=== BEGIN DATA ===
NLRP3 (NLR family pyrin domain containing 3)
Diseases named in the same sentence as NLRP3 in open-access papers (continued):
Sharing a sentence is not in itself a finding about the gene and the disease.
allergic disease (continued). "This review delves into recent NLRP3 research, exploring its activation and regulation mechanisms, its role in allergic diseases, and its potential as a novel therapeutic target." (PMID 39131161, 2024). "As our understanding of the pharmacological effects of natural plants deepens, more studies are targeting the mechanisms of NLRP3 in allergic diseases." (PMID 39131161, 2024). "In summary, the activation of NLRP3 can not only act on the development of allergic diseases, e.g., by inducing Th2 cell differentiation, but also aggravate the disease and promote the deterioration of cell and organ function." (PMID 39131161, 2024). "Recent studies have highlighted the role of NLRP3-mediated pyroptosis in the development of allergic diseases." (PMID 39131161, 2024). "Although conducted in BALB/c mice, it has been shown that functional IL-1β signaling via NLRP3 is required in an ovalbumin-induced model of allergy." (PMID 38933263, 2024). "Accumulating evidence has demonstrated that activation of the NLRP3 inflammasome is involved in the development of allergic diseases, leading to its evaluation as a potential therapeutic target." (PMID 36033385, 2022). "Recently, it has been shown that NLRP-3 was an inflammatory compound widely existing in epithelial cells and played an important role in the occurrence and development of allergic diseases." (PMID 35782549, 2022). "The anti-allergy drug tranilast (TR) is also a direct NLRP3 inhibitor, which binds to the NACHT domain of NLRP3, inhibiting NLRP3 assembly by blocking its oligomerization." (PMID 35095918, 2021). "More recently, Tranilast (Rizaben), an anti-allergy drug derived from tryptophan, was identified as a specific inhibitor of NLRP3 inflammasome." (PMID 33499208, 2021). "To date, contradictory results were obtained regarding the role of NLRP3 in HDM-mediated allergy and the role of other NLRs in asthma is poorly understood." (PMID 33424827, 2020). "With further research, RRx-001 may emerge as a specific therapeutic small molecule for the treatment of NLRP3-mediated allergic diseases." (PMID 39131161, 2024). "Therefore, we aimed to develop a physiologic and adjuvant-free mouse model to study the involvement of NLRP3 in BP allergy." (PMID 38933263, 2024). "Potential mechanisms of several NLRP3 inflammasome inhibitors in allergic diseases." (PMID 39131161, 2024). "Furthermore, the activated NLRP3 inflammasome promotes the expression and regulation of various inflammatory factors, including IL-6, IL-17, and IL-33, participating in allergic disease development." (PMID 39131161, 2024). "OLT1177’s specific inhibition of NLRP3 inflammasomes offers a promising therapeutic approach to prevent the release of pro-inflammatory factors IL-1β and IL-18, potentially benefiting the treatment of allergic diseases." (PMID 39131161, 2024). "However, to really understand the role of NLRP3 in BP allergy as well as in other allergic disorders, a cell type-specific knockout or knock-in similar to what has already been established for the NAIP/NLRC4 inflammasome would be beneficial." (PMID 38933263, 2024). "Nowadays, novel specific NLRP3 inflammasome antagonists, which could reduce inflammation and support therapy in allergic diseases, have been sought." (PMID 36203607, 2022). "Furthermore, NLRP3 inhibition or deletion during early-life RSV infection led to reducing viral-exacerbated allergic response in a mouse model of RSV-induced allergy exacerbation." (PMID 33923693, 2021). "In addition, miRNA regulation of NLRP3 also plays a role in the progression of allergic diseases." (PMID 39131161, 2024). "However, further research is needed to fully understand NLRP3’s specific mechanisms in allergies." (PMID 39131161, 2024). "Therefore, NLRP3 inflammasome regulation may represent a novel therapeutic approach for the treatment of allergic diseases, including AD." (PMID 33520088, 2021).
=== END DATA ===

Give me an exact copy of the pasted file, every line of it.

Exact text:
NLRP3 (NLR family pyrin domain containing 3)
Diseases named in the same sentence as NLRP3 in open-access papers (continued):
Sharing a sentence is not in itself a finding about the gene and the disease.
allergic disease (continued). "This review delves into recent NLRP3 research, exploring its activation and regulation mechanisms, its role in allergic diseases, and its potential as a novel therapeutic target." (PMID 39131161, 2024). "As our understanding of the pharmacological effects of natural plants deepens, more studies are targeting the mechanisms of NLRP3 in allergic diseases." (PMID 39131161, 2024). "In summary, the activation of NLRP3 can not only act on the development of allergic diseases, e.g., by inducing Th2 cell differentiation, but also aggravate the disease and promote the deterioration of cell and organ function." (PMID 39131161, 2024). "Recent studies have highlighted the role of NLRP3-mediated pyroptosis in the development of allergic diseases." (PMID 39131161, 2024). "Although conducted in BALB/c mice, it has been shown that functional IL-1β signaling via NLRP3 is required in an ovalbumin-induced model of allergy." (PMID 38933263, 2024). "Accumulating evidence has demonstrated that activation of the NLRP3 inflammasome is involved in the development of allergic diseases, leading to its evaluation as a potential therapeutic target." (PMID 36033385, 2022). "Recently, it has been shown that NLRP-3 was an inflammatory compound widely existing in epithelial cells and played an important role in the occurrence and development of allergic diseases." (PMID 35782549, 2022). "The anti-allergy drug tranilast (TR) is also a direct NLRP3 inhibitor, which binds to the NACHT domain of NLRP3, inhibiting NLRP3 assembly by blocking its oligomerization." (PMID 35095918, 2021). "More recently, Tranilast (Rizaben), an anti-allergy drug derived from tryptophan, was identified as a specific inhibitor of NLRP3 inflammasome." (PMID 33499208, 2021). "To date, contradictory results were obtained regarding the role of NLRP3 in HDM-mediated allergy and the role of other NLRs in asthma is poorly understood." (PMID 33424827, 2020). "With further research, RRx-001 may emerge as a specific therapeutic small molecule for the treatment of NLRP3-mediated allergic diseases." (PMID 39131161, 2024). "Therefore, we aimed to develop a physiologic and adjuvant-free mouse model to study the involvement of NLRP3 in BP allergy." (PMID 38933263, 2024). "Potential mechanisms of several NLRP3 inflammasome inhibitors in allergic diseases." (PMID 39131161, 2024). "Furthermore, the activated NLRP3 inflammasome promotes the expression and regulation of various inflammatory factors, including IL-6, IL-17, and IL-33, participating in allergic disease development." (PMID 39131161, 2024). "OLT1177’s specific inhibition of NLRP3 inflammasomes offers a promising therapeutic approach to prevent the release of pro-inflammatory factors IL-1β and IL-18, potentially benefiting the treatment of allergic diseases." (PMID 39131161, 2024). "However, to really understand the role of NLRP3 in BP allergy as well as in other allergic disorders, a cell type-specific knockout or knock-in similar to what has already been established for the NAIP/NLRC4 inflammasome would be beneficial." (PMID 38933263, 2024). "Nowadays, novel specific NLRP3 inflammasome antagonists, which could reduce inflammation and support therapy in allergic diseases, have been sought." (PMID 36203607, 2022). "Furthermore, NLRP3 inhibition or deletion during early-life RSV infection led to reducing viral-exacerbated allergic response in a mouse model of RSV-induced allergy exacerbation." (PMID 33923693, 2021). "In addition, miRNA regulation of NLRP3 also plays a role in the progression of allergic diseases." (PMID 39131161, 2024). "However, further research is needed to fully understand NLRP3’s specific mechanisms in allergies." (PMID 39131161, 2024). "Therefore, NLRP3 inflammasome regulation may represent a novel therapeutic approach for the treatment of allergic diseases, including AD." (PMID 33520088, 2021).